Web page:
Rivers Cuomo Says Weezer Were a Bit ‘Uncomfortable’ With Sound of ‘Blue Album’
Weezer's switch from poppy alt-songsters on 1994's Blue Album to rough-hewn rockers on its follow-up, 1996's Pinkerton, is still being discussed 25 years later.
In a new interview, the band's singer-songwriter and co-founder, Rivers Cuomo, explained the change by admitting that Weezer were slightly "uncomfortable" with the sound of their self-titled debut that's come to be known by the hue that suffuses its artwork.
Speaking with Guitar World in a chat from Tuesday (June 29) that focused mainly on the act’s more recent output, the Weezer frontman offered many insightful tips about his process. But when asked about the aesthetic shift between the group’s first and second albums, Cuomo couldn’t help but remember a time when Pinkerton's initial commercial failure essentially sent the band into hiding for a few years.
"I don't think we intended [for Pinkerton] to be unsuccessful," the rocker responded with a laugh. "I think we all thought it was going to be a huge record, honestly. But like a lot of the other bands around that time, we were a little uncomfortable with the sound of our first record."
Cuomo continued of the Ric Ocasek-produced Blue, "That's not exactly who we were when we were playing in the clubs. We were much rougher and more aggressive — we weren't meant to be this polished, major label alt-rock band. So we kind of swung back the other way and produced the next record ourselves, and that was a lot more true to what we thought Weezer was supposed to be.”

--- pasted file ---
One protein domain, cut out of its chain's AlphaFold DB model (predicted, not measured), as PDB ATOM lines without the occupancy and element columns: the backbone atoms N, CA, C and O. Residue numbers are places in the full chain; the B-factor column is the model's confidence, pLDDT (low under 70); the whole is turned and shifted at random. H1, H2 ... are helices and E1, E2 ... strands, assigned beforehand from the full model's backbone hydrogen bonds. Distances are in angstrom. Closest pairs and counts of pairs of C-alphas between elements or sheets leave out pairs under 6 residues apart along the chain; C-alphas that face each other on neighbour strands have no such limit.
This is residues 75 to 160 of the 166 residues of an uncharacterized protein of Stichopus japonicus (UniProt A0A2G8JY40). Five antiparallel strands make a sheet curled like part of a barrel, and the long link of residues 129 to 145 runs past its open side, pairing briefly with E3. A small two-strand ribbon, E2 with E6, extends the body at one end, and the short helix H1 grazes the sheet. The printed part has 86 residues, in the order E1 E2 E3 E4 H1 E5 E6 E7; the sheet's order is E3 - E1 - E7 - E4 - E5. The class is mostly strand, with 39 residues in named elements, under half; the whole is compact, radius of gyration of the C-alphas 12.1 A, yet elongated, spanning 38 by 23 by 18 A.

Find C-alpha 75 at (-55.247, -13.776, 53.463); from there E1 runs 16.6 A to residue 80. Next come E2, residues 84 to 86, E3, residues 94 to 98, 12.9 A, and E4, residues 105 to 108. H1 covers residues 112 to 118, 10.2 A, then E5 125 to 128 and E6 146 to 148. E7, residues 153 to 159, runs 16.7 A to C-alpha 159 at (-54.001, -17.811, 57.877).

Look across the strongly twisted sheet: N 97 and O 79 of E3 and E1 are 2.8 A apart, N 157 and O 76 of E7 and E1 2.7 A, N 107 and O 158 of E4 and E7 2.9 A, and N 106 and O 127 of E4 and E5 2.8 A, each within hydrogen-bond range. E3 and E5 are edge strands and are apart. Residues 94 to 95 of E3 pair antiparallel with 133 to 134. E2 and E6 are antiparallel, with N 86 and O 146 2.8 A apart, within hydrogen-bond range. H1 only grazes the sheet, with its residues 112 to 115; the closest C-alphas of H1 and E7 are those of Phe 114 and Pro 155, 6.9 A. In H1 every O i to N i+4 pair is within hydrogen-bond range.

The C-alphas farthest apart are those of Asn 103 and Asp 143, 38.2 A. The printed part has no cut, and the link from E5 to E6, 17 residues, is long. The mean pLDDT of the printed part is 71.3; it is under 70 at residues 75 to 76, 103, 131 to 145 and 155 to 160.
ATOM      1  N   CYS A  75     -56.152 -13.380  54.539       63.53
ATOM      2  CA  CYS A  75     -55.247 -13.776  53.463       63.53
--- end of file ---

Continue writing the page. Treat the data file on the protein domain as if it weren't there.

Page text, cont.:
The singer, a metal musician in the years leading to the band’s formation, said that “right around the time Weezer got together, just about all the musicians in LA did an about face — we all went from being metalheads to alternative guys, so we changed our guitar sound, we cut our hair and we made our first album.”
These days, Weezer are releasing more material than ever. 2021 has already seen them issue two albums — the orchestral OK Human and the hard rock-focused Van Weezer. And the near future will find the band going even harder — a multi-part album project called Seasons will elicit four new Weezer albums (Spring, Summer, Fall and Winter) beginning in 2022.
"I actually just finished doing some stuff for the Fall album," Cuomo shared. "Each record has a predominant emotion that I have in mind as I'm writing. Spring is on the happy, chill side, and Summer is indignant, youthful rebellion. Fall would be anxiety, and then Winter is sadness and loss."
He added, "In terms of the sound, Spring is kind of like 'Island In The Sun,' and Summer is kind of like a crunchy Beach Boys — I guess a bit like the Blue Album. Fall is the [riskiest] direction of all, that's going to be dance-rock, like Franz Ferdinand. And then Winter is all '90s singer-songwriter, a bit like Elliott Smith."
That certainly gives Weezer fans something to be excited about for next year. It's just too bad we'll never hear the Ozzy Osbourne version of "Hash Pipe," a single from Weezer's 2001 Green Album.